How many times in India have we witnessed opposition political parties creating hullabaloo over high inflation against the ruling party?
Take a recent example of the opposition stalling Parliament proceedings over high food inflation. Before that, the NDA and other political outfits had also called for a 12-hour ‘Bharat Bandh’ on July 5 on the burning issues of hike in fuel prices and untamed inflation.
Economic Growth and Inflation are said to be 2 sides of a same coin. Sustained growth triggered by rising aggregate demand can lead to acceleration in inflation as the economy consumes its scarce resources, leading to inelasticity in the near-term supply side dynamics.
Unfortunately, in most cases the finance minister of the ruling party postulates the root cause of high prices as supply-side constraints, backed by the robust domestic demand fuelled by growth, to shield itself from the spiraling inflationary scenario and accelerated food prices.
Moreover, the inflationary trend is prevalent not only in food articles but across the board – be it in the form of education, healthcare, consumer durables or even transportation costs. The longevity and stubbornness of thriving inflation raises one very interesting question in the mind:
In fact, speaking about Indians becoming more immune to Inflation, reminds me about our Media channels. The manner in which the Media people broadcast the inflationary issues on their NEWS channels, it gives a feeling that they are certainly adapt in making a mountain out of a molehill.
Prices of most pulses are high due to demand-supply mismatch and people are prompted to pay as high as up to Rs.100 a kg for selected variety of pulses. Consumers are hit badly as retail prices of most food commodities are ruling about 50% higher than the wholesale market. Thankfully, sugar prices have slumped more recently from its yearly highs.
It is said that Indians, now, have become more used to the price rises than ever before. Potato prices have already soared in the retail markets at Rs.20 per kg. Moreover, Pakistan has started importing potatoes and tomatoes from India after floods in the country destroyed the crops. This could lead to further hardening of prices in potatoes domestically.
Tomato prices are already quoting sky-high at Rs.40 per kg in India. Thus, even the most basic food items, used by rich and poor both, like potatoes and tomatoes are not spared from the hit of inflationary monster.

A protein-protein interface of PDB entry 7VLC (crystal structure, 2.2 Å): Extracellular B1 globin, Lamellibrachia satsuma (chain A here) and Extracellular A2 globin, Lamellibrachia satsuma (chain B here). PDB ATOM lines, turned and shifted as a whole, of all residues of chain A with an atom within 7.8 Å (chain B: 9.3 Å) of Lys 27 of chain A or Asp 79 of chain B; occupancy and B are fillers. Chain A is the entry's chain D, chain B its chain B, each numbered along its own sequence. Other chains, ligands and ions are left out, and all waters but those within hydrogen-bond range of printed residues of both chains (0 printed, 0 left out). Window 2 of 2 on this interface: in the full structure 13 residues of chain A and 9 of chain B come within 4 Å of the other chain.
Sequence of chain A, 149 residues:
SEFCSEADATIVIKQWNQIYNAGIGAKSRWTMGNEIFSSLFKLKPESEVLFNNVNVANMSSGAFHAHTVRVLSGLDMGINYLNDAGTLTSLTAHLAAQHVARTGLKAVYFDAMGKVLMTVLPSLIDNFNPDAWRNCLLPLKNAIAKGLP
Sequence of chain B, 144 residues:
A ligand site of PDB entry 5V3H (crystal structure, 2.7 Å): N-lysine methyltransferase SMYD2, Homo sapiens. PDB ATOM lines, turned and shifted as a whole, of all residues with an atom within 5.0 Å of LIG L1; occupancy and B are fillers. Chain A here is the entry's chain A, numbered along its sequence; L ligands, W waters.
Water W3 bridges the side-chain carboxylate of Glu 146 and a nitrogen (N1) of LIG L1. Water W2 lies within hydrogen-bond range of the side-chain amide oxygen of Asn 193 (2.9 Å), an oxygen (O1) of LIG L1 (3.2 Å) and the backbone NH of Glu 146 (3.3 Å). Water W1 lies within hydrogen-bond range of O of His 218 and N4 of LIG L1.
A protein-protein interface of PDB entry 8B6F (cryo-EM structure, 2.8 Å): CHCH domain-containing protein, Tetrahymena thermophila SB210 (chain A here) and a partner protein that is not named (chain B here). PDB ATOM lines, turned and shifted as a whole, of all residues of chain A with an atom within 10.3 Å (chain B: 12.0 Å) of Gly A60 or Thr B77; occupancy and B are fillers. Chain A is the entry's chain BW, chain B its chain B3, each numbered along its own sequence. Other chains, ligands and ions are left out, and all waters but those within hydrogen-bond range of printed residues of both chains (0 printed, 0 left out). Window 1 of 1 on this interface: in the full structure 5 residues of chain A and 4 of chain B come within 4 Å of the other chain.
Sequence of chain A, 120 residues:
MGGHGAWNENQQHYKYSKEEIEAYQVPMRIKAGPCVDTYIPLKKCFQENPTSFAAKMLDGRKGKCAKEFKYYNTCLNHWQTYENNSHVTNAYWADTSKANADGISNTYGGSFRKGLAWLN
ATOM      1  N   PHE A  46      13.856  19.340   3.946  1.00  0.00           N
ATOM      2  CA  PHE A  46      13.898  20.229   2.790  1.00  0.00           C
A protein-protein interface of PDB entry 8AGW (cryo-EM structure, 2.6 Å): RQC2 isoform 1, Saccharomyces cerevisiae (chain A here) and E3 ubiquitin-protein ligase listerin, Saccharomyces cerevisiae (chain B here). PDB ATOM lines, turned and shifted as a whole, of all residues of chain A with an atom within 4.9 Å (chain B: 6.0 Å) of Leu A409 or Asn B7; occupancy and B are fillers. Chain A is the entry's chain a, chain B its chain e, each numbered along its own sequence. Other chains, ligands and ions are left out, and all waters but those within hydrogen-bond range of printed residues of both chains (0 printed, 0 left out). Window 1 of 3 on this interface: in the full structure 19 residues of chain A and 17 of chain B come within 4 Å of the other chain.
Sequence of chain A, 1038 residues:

Higher CPI has co-existed with high consumer demand for almost two years now. For a country like India which is used to an average inflation of less than 5% from 1996 to 2006, the sustenance and tolerance of high double-digit inflation by the Indian public, for as long as last 2 years, comes as an unfamiliar development.
One reason of this increased tolerance level amongst the public could be rise in income levels. Post recession, there is a marked surge in attrition levels – signaling rebound in the salary and wages of employees of private firms. In fact, the Sixth Pay Commission has also played a significant role in providing boost to the overall wages of public sector employees.
On the national level, even government has increased its spending on various infrastructural and social sector spending programs such as Pradhan Mantri Gram Sadak Yojana and National Rural Employment Guarantee Scheme among various other state-owned initiatives.
Emergence of Rural BPO sector has also played its own role in ensuring incremental job opportunities going deeper and remote into the Indian villages and towns. More demand begets more jobs. And, more jobs can translate into higher income and spending ability.
Once higher rural spending by the Centre and job opportunities spurred by the higher economic growth start trickling into the economy, it leads to gradual spurt in demand for various high-end goods and services. Take, for instance, higher rural income could call for a higher demand for consumer durable goods such as LCD televisions, microwave ovens, refrigerators or even mobile handsets.